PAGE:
Walmart Boosts Starting Hourly Pay to $12 for Some Staff in Test
(Bloomberg) -- Walmart Inc. is testing out a higher minimum starting wage for certain jobs in hundreds of stores as part of a broader overhaul of roles and responsibilities across its massive U.S. workforce.
In the 500 or so stores that have introduced the retailer’s new operating model, dubbed “Great Workplace,” some associates in the fresh, front-end and replenishment areas will see their hourly pay rise from $11 an hour to $12, Walmart spokeswoman Jami Lamontagne said. Those roles, which Walmart has reclassified as “team associates,” include cashiers, shelf stockers and deli workers.
The wage hike is a test, Lamontagne said, and right now the company has no plans to raise its minimum starting wage across the board to its 1.5 million U.S. employees, the biggest private workforce in the nation. The redefined roles carry more responsibility, Walmart has said, which justifies the higher compensation. Still, the move could be Walmart’s first step toward boosting its starting pay, which it last raised in 2018.
“We are really excited about our test that further empowers our associates to take care of customers,” Drew Holler, senior vice president of U.S. People and Associate Experience, said by email. “Finding new ways to pay and recognize our associates has been part of tests and this is the next step.”
After weathering years of criticism from labor activists, Walmart has made a slew of improvements to its wages and benefits in recent years. Since 2015 it has lifted starting pay three times, instituted a more generous parental-leave policy, offered college tuition for $1 a day and even relaxed its dress code to let workers wear jeans. On Thursday, Walmart and Tivity Health rolled out a program that lets employees use 9,000 fitness centers nationwide for as little as $9 per paycheck.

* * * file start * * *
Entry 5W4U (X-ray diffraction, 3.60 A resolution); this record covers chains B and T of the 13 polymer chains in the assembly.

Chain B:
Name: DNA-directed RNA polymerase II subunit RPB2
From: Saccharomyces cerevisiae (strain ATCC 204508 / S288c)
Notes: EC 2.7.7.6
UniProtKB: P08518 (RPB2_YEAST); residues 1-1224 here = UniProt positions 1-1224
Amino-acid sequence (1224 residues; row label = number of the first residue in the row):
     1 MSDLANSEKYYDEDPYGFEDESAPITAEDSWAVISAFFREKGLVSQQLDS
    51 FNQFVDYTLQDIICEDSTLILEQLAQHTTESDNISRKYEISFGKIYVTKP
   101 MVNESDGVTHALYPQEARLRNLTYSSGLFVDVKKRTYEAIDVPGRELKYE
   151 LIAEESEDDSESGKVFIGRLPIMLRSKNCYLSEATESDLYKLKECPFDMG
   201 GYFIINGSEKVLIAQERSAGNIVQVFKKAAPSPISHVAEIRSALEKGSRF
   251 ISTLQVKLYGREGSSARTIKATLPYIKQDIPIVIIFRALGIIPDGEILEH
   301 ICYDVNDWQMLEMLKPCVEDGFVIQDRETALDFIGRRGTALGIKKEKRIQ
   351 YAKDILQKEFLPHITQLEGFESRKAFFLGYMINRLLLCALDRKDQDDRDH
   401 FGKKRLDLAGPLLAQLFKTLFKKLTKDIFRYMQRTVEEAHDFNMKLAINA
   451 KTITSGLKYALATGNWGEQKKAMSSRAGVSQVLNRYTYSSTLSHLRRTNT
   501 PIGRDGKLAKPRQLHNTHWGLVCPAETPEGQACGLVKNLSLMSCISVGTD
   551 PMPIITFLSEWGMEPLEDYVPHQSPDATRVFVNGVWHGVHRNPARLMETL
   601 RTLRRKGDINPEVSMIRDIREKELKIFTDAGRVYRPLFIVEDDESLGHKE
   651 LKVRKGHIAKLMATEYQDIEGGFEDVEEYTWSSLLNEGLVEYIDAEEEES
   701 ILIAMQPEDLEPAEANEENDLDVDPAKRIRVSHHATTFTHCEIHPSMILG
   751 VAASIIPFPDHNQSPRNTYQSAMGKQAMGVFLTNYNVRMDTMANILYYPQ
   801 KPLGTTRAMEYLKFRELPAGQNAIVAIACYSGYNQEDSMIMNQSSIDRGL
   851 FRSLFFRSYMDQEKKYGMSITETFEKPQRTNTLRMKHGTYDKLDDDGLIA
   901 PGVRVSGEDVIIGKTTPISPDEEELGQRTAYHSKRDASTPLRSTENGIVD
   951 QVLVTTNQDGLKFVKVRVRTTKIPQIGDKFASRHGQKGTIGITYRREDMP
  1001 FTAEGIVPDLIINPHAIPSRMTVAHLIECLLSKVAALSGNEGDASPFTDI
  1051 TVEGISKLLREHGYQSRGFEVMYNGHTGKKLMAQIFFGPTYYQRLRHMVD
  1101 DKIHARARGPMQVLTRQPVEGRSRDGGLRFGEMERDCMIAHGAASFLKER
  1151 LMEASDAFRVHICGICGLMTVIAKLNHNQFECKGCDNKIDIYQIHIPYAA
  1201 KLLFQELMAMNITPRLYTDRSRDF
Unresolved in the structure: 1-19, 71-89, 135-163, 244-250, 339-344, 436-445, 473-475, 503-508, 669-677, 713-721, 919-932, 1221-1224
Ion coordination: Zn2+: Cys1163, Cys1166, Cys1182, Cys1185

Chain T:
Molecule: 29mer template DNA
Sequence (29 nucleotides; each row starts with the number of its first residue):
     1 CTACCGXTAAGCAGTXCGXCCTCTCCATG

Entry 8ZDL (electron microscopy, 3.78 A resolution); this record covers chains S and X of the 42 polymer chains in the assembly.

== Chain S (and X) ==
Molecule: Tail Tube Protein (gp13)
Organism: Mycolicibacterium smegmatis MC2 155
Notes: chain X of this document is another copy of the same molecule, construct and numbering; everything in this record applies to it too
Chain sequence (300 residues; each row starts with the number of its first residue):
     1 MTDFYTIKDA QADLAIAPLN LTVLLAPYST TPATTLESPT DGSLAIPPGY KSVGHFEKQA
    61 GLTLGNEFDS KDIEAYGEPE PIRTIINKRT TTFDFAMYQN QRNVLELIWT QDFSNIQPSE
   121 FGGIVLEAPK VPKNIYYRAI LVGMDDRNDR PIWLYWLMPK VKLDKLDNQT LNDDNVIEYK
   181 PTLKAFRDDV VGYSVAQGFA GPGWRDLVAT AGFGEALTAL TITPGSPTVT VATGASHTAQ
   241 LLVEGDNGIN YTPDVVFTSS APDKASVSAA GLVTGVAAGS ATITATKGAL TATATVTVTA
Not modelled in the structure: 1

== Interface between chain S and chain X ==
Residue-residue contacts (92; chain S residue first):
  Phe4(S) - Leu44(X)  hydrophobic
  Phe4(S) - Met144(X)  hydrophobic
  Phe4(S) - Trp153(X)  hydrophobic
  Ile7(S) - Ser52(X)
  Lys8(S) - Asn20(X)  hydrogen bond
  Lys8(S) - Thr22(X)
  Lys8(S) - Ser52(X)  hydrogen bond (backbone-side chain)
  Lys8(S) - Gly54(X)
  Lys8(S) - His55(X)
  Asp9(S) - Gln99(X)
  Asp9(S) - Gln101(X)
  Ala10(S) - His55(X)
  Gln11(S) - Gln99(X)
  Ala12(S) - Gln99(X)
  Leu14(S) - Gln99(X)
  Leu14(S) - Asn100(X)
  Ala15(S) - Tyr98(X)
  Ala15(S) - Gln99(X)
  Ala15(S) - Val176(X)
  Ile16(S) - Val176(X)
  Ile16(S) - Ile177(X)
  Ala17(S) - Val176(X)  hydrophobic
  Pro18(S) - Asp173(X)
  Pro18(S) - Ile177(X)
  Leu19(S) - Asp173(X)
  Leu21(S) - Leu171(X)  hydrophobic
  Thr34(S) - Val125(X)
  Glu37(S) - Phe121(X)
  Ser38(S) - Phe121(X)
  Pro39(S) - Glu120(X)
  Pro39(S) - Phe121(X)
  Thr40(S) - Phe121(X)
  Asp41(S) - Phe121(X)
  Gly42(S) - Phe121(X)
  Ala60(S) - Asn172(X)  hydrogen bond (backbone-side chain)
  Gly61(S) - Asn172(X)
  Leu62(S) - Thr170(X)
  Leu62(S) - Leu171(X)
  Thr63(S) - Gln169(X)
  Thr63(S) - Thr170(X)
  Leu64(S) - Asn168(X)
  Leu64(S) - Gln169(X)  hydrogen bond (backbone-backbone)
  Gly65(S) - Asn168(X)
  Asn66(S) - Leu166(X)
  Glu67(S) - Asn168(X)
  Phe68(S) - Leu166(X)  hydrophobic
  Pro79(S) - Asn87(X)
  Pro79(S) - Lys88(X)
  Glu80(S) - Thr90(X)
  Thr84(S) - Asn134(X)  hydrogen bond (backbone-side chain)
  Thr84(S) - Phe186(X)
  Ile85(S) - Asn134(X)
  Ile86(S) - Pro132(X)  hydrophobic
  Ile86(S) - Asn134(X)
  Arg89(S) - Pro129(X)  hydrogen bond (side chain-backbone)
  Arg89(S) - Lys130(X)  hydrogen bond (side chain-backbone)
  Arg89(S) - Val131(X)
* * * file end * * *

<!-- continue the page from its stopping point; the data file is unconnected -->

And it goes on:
At the same time, though, Walmart has closed stores, laid off employees and introduced robots to automate tasks like cleaning floors, sorting products off trucks and checking for out-of-stock items, which has unnerved some employees. Even the pay raises have led to grumbling from some associates, who complained that new hires would get paid as much as some current workers.
Walmart’s starting wages can vary based on state and local laws, such as in California where the minimum is now $13 an hour for companies with 26 or more employees, but on a nationwide basis they trail industry rivals like Target Corp. and Costco Wholesale Corp.
In June, Walmart Chief Executive Officer Doug McMillon urged Congress to boost the federal minimum wage of $7.25. McMillon is now chairman of the Business Roundtable, which represents some 200 CEOs at companies including AT&T Inc. and General Motors Co., so Walmart will likely play a more visible role on various workplace policy issues in Washington.
Walmart’s Great Workplace program, introduced last year and rolling out in stages, includes more training and support for lower-level workers, who in turn will shoulder more responsibility. The changes will do away with longtime roles like assistant manager and customer-service manager, replacing them with positions including academy trainer, team lead, coach, and store lead.
Academy trainers, for example, will work to “upskill” employees and make sure they “understand the correct way to perform their jobs,” according to internal documents viewed by Bloomberg.
“Our associates are enjoying learning new skills and working on small teams within their store,” Holler said.
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